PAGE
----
Will Firefighters Fill Up Your Pool? Expert Answer

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Owning a pool is awesome until you realize just how long it can take to fill one up. Then you’re going to start looking for people with high pressure hoses and lots of water – like the fire department. But is it OK to ask your fire department to fill your pool? 

Firefighters can fill up your pool, but they rarely will. Most fire departments don’t have the time to do so. If you contact your local fire department about this be prepared for them to say “no” or to charge a reasonable fee for doing so, this fee will typically be given to charity.

Not only will we tackle the question of whether firefighters will fill up your pool but we also look at whether you can use a fire hydrant to fill up your pool and whether firefighters have a right to take water from your pool in an emergency. 

Your # 1 priority is keeping your family safe. As a firefighter, I recommend everyone has updated smoke detectors that don’t require battery changes, like these ones from Kidde, a fire extinguisher, like this one from Amerex, and a fire escape ladder if you have bedrooms above the first floor, I recommend this one from Hausse.

Also read: Can Firefighters Pull You Over or Give You a Ticket?

Will Firefighters Fill Up Your Pool?

We’ve already established that firefighters can fill up your pool but it’s a much better idea to determine if they will fill up your pool and, sadly, in the majority of cases the answer to that question is going to be “no”.

This is not because your local fire department is unwilling to do so. In fact, there are some very sound reasons for firefighters not to fill up your pool.

Reasons That They Will Probably Not Fill Up Your Pool

There are 3 main reasons that your local fire department are not likely to want to fill up your pool:

  1. The cost of their time. A fire truck and crew don’t come cheaply. Most cities and municipalities don’t have massive spare budgets that allow firefighters to sit around and enjoy plenty of leisure time at the city’s expense. Sending out a fire crew to fill a pool is an expensive thing to do.
  2. The equipment and expertise are needed elsewhere. Because cities don’t tend to have the budget for firefighters to sit around – most of the time, firefighters are required to work and work hard. Their equipment and expertise are required to save lives and that takes priority over your pool.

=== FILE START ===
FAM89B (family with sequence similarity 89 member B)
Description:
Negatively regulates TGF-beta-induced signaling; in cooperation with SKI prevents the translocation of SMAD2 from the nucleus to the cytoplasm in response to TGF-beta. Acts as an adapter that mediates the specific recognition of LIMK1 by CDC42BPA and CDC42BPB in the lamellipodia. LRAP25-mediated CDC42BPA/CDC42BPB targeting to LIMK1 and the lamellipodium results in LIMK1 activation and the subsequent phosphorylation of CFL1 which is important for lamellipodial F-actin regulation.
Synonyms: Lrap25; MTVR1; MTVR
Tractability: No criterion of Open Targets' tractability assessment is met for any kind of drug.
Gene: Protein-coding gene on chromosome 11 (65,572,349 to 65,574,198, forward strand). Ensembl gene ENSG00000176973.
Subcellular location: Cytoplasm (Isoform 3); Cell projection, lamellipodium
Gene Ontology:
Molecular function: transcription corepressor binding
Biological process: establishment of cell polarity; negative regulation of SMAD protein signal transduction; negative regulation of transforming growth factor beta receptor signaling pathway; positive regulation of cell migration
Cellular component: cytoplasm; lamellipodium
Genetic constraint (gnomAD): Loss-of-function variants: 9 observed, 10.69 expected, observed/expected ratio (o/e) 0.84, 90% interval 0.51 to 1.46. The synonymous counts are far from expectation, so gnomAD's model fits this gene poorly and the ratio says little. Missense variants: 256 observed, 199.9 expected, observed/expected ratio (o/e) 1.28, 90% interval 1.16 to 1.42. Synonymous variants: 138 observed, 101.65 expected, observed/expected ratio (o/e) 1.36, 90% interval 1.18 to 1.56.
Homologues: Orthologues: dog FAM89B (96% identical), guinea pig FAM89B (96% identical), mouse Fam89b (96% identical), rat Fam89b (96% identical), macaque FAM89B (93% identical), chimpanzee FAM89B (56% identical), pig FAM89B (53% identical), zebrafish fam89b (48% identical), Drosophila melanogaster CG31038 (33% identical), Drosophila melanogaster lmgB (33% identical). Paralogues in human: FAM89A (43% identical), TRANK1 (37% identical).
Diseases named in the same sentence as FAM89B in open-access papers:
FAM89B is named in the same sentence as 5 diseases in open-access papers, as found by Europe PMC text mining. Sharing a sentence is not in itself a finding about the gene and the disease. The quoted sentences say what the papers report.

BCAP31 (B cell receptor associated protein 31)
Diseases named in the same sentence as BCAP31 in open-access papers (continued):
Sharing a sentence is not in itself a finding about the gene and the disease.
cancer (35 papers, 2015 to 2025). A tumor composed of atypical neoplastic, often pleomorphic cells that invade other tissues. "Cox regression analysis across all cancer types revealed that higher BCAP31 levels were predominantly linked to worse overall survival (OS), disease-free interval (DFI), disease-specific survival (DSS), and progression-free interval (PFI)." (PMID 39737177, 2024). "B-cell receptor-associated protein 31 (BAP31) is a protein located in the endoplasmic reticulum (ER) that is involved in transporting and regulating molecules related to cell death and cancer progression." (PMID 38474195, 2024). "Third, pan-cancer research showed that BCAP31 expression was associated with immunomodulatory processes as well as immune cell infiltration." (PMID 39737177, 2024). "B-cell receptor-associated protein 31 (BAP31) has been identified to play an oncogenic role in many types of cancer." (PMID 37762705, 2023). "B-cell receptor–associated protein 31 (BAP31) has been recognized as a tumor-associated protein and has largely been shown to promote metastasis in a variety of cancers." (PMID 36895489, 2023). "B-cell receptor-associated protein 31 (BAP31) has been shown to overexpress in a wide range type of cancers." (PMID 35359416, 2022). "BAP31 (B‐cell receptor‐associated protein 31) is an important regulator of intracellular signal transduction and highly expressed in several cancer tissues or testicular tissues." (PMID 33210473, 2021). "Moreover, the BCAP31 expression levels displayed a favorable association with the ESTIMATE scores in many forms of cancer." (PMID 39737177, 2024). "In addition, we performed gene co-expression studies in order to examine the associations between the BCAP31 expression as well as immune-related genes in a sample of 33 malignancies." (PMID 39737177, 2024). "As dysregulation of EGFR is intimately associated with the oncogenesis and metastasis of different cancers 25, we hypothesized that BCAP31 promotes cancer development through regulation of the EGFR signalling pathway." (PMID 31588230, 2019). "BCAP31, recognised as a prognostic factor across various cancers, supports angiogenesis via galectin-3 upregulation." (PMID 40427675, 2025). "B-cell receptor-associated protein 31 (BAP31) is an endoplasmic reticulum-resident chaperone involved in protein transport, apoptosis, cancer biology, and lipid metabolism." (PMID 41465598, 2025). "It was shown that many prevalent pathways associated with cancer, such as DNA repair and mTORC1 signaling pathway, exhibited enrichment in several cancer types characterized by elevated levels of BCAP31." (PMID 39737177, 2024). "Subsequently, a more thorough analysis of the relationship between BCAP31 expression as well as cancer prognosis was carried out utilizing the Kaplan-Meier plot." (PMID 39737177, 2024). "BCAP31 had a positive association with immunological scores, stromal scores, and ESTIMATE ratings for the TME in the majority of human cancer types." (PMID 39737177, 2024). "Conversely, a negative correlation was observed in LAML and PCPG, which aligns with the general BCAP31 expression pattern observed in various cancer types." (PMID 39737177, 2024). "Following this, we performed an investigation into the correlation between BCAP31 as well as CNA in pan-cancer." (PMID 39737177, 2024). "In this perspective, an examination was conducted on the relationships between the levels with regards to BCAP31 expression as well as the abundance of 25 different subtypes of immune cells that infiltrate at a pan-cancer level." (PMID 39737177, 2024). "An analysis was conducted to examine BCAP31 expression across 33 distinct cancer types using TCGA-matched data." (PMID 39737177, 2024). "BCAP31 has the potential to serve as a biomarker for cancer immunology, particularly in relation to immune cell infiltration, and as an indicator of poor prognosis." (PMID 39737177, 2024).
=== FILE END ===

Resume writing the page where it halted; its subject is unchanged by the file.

3. It would set a precedent. While filling up the occasional pool might be OK, in the long run, it might send out a message to the public that the fire department is responsible for filling pools. This would end up creating friction between the fire service and the public because without a large additional investment – most fire services can’t spend all day, every day filling pools. 

The Time When They Might Fill It

Having said that, I have heard of a couple of fire departments that will fill up your pool (for a fee) and they do it because they are under-utilized and because it allows them to raise additional funds for the service and for the city. They typically charge about $200 per 7,000 gallons pumped, which may not sound like much but for an ordinary sized pool – you may need 30,000 gallons! 

However, it’s important to note that these fire departments are the exception and not the norm. 

One Key Message: Never Call 911 About Having A Pool Filled

We need to be really clear about something else here too. It’s OK to call your local fire department and ask the question about whether they will fill your pool. (Never hurts to ask.) 

It’s absolutely not OK, though, to dial 911 to ask this question. 911 is for emergency use only and filling your pool is not and never will be an emergency. Calling 911 for any other reason than an emergency can put other people’s lives at risk. 

Can I Use A Fire Hydrant To Fill My Pool?

In terms of the question as it stands, yes, you could technically use a fire hydrant to fill a pool. That’s because technically it is possible to use a fire hydrant to pump large volumes of water quickly into a swimming pool.